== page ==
The highly anticipated adaptation of Elena Ferrante’s best-selling Neapolitan Novels successfully premiered its first two episodes at the Venice Film Festival. ‘My Brilliant Friend’ is the first non-English series ever realized by HBO.

As in the book, the series begins with the protagonist Elena, a 60-something-year-old writer, discovering that her childhood friend Lila has disappeared without a trace. Struck and hurt by the news, Elena starts writing a narrative about her friendship with Lila. Following Elena’s voiceover, we go back in time to 1950s Naples, when Elena and Lila are introduced as young students in the all-female class led by Maestra Oliviero. Elena (played by the blonde and pale Elisa Del Genio) is smart, gentle and loved by all because of her fragile beauty and politeness. On the other hand, olive-skinned Ludovica Nasti plays Lila, brilliantly exploring the contradictions of her character: sensitive but also vicious and unruly. Lila threatens Elena’s established position at the top of the class when Maestra Oliviero finds out that the little girl has learned how to read and write by herself.

The two quickly become close thanks to their shared intelligence, curiosity and determination amidst a patriarchal working-class neighborhood that is dominated by violence, nepotism and the idea that girls should not study, but help their mothers at home. Aware that the only possible escape from the claustrophobic context is getting an education, the two friends spend their time challenging each other in and outside of school. The scene where the two play with their dolls perfectly summarises the girls’ relationship: after Lila throws Elena’s doll into a cellar, Elena quickly does the same, shouting “What you do, I do!” Seemingly inseparable, Elena and Lila are divided by fate when Elena’s father realizes his little girl’s potential and decides to send her to middle school – in spite of his wife’s opposition and resentment – while Lila’s father angrily shouts at his son: “Why should your sister, who is a girl, study?”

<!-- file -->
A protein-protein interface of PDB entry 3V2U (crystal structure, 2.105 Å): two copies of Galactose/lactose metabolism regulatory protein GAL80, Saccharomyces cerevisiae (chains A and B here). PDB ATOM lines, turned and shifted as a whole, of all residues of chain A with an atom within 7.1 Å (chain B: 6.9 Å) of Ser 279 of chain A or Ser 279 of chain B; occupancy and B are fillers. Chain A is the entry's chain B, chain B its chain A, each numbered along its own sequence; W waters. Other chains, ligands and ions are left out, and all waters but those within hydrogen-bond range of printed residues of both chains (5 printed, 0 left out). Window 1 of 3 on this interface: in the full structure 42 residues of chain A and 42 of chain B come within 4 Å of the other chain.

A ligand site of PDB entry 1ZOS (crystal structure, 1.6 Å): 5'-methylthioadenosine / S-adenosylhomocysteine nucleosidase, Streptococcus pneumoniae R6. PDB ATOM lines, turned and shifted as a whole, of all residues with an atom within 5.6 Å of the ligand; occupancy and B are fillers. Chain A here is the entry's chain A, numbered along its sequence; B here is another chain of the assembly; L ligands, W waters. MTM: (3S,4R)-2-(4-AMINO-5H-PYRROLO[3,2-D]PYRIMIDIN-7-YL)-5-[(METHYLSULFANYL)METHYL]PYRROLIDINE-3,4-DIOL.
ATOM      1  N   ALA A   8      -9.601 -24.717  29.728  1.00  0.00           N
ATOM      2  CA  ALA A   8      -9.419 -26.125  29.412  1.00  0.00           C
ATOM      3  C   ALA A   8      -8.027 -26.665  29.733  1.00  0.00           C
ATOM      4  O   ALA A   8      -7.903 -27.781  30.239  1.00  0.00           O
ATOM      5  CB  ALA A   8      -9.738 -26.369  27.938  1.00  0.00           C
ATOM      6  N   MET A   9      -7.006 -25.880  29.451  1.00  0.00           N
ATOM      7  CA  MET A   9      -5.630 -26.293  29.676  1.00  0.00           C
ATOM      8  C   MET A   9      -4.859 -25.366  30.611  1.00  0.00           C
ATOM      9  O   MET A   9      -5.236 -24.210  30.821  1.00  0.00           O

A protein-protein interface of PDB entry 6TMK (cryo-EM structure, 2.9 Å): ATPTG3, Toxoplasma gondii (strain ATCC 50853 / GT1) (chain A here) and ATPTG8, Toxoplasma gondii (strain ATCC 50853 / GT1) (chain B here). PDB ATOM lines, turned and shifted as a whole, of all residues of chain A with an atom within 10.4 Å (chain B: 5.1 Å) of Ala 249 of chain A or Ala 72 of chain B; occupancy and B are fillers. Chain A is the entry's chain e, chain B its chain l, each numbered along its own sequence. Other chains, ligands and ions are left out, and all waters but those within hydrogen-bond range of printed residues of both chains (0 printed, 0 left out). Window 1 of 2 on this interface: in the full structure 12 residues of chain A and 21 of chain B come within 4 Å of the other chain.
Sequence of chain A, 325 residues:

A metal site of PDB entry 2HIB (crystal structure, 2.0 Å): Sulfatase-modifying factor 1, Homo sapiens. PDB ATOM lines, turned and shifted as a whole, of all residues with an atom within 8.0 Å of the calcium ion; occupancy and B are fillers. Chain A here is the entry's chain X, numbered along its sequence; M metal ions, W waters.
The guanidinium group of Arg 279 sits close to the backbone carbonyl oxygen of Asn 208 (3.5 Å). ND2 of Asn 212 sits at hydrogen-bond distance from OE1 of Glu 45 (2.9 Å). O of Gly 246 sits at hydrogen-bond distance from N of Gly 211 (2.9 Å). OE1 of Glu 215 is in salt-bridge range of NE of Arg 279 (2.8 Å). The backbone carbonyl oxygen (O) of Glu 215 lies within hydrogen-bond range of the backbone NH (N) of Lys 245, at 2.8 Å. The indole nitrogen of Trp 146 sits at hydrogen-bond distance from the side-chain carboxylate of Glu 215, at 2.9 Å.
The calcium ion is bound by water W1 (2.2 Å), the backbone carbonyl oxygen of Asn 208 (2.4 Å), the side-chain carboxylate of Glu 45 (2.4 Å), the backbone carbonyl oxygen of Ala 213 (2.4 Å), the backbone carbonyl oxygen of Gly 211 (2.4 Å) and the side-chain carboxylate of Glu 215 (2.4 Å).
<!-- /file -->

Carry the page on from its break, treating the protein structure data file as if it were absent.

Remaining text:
“We lived in a world in which children and adults were often wounded […] and sometimes people died”; “Life was like that, we grew up with the duty to make it difficult for others before they made it difficult for us”: the setting that Ferrante describes so vividly in her books becomes a throbbing reality in the series thanks to the realistic production design – designer Giancarlo Basili built the setting from scratch – and beautiful cinematography. Details of everyday life such as the hanging laundry, the echoing stairwells, the fruit and vegetable cart, and the wives talking to one another from the balconies are juxtaposed with continuous acts of disrupting violence. Two that are particularly effective are when the young Solara brothers, driven by their father, kick a man to death and leave him bleeding on the street under everyone’s eyes, and when Lila is thrown out of the window by her father.

In the bleakness of the context, the naturalistic performances of the two young protagonists are bright and hopeful. Cast from the streets of Naples by director Saverio Costanzo, Del Genio and Nasti manage to combine Elena’s quiet honesty with Lila’s layered intensity in interactions that are emotional even when silent. In this story, female friendship is complex and authentic, blending together feelings of jealousy, affection, competition and respect. These female perspectives of post-war Italy are striking: refusing to be crushed by the deeply male ideology that surrounds them, they tell a story of fighting provincialism, chauvinism, and inequality.

‘My Brilliant Friend’ will debut on HBO in the fall.